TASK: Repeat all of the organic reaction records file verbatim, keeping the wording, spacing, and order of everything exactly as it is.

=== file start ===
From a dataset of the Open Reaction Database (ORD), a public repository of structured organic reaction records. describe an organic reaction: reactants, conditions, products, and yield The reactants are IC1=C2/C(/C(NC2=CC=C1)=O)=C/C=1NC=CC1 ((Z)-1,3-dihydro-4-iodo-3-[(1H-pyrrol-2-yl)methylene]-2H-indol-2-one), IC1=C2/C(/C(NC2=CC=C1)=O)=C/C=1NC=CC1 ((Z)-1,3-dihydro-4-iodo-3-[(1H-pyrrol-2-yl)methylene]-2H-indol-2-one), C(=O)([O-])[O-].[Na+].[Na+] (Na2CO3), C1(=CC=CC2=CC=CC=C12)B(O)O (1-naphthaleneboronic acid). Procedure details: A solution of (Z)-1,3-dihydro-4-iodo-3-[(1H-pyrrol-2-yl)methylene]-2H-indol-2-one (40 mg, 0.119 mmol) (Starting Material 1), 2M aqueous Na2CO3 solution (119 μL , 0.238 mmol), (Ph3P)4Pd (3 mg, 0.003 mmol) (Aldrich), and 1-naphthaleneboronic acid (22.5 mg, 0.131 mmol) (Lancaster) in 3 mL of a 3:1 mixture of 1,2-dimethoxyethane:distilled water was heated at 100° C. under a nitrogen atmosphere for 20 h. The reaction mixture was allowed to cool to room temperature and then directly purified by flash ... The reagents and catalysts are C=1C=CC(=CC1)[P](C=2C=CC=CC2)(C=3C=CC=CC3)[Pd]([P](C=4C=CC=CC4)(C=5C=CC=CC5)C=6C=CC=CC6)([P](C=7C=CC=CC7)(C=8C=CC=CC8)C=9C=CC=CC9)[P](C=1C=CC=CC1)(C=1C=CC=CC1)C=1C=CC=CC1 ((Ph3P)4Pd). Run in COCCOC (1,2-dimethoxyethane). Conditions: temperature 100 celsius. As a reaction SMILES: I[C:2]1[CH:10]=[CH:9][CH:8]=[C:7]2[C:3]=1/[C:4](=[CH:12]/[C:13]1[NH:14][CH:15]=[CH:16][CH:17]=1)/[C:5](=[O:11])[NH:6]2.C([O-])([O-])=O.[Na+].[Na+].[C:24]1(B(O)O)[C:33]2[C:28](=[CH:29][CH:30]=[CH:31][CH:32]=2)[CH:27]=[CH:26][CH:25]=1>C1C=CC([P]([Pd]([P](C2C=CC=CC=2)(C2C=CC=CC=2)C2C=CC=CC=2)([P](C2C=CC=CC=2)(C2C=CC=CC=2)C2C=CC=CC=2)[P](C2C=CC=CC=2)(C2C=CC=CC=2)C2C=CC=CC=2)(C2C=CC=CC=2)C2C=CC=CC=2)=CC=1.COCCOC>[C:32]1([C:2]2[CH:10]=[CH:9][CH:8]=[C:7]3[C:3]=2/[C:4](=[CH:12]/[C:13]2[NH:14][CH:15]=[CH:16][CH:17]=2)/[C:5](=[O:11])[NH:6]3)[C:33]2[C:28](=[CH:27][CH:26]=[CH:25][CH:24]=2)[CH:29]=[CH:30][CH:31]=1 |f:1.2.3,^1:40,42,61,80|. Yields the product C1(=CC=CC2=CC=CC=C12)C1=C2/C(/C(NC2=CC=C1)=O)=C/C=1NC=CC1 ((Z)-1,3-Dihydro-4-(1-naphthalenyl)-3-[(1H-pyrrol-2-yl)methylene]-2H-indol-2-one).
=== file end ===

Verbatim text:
From a dataset of the Open Reaction Database (ORD), a public repository of structured organic reaction records. describe an organic reaction: reactants, conditions, products, and yield The reactants are IC1=C2/C(/C(NC2=CC=C1)=O)=C/C=1NC=CC1 ((Z)-1,3-dihydro-4-iodo-3-[(1H-pyrrol-2-yl)methylene]-2H-indol-2-one), IC1=C2/C(/C(NC2=CC=C1)=O)=C/C=1NC=CC1 ((Z)-1,3-dihydro-4-iodo-3-[(1H-pyrrol-2-yl)methylene]-2H-indol-2-one), C(=O)([O-])[O-].[Na+].[Na+] (Na2CO3), C1(=CC=CC2=CC=CC=C12)B(O)O (1-naphthaleneboronic acid). Procedure details: A solution of (Z)-1,3-dihydro-4-iodo-3-[(1H-pyrrol-2-yl)methylene]-2H-indol-2-one (40 mg, 0.119 mmol) (Starting Material 1), 2M aqueous Na2CO3 solution (119 μL , 0.238 mmol), (Ph3P)4Pd (3 mg, 0.003 mmol) (Aldrich), and 1-naphthaleneboronic acid (22.5 mg, 0.131 mmol) (Lancaster) in 3 mL of a 3:1 mixture of 1,2-dimethoxyethane:distilled water was heated at 100° C. under a nitrogen atmosphere for 20 h. The reaction mixture was allowed to cool to room temperature and then directly purified by flash ... The reagents and catalysts are C=1C=CC(=CC1)[P](C=2C=CC=CC2)(C=3C=CC=CC3)[Pd]([P](C=4C=CC=CC4)(C=5C=CC=CC5)C=6C=CC=CC6)([P](C=7C=CC=CC7)(C=8C=CC=CC8)C=9C=CC=CC9)[P](C=1C=CC=CC1)(C=1C=CC=CC1)C=1C=CC=CC1 ((Ph3P)4Pd). Run in COCCOC (1,2-dimethoxyethane). Conditions: temperature 100 celsius. As a reaction SMILES: I[C:2]1[CH:10]=[CH:9][CH:8]=[C:7]2[C:3]=1/[C:4](=[CH:12]/[C:13]1[NH:14][CH:15]=[CH:16][CH:17]=1)/[C:5](=[O:11])[NH:6]2.C([O-])([O-])=O.[Na+].[Na+].[C:24]1(B(O)O)[C:33]2[C:28](=[CH:29][CH:30]=[CH:31][CH:32]=2)[CH:27]=[CH:26][CH:25]=1>C1C=CC([P]([Pd]([P](C2C=CC=CC=2)(C2C=CC=CC=2)C2C=CC=CC=2)([P](C2C=CC=CC=2)(C2C=CC=CC=2)C2C=CC=CC=2)[P](C2C=CC=CC=2)(C2C=CC=CC=2)C2C=CC=CC=2)(C2C=CC=CC=2)C2C=CC=CC=2)=CC=1.COCCOC>[C:32]1([C:2]2[CH:10]=[CH:9][CH:8]=[C:7]3[C:3]=2/[C:4](=[CH:12]/[C:13]2[NH:14][CH:15]=[CH:16][CH:17]=2)/[C:5](=[O:11])[NH:6]3)[C:33]2[C:28](=[CH:27][CH:26]=[CH:25][CH:24]=2)[CH:29]=[CH:30][CH:31]=1 |f:1.2.3,^1:40,42,61,80|. Yields the product C1(=CC=CC2=CC=CC=C12)C1=C2/C(/C(NC2=CC=C1)=O)=C/C=1NC=CC1 ((Z)-1,3-Dihydro-4-(1-naphthalenyl)-3-[(1H-pyrrol-2-yl)methylene]-2H-indol-2-one).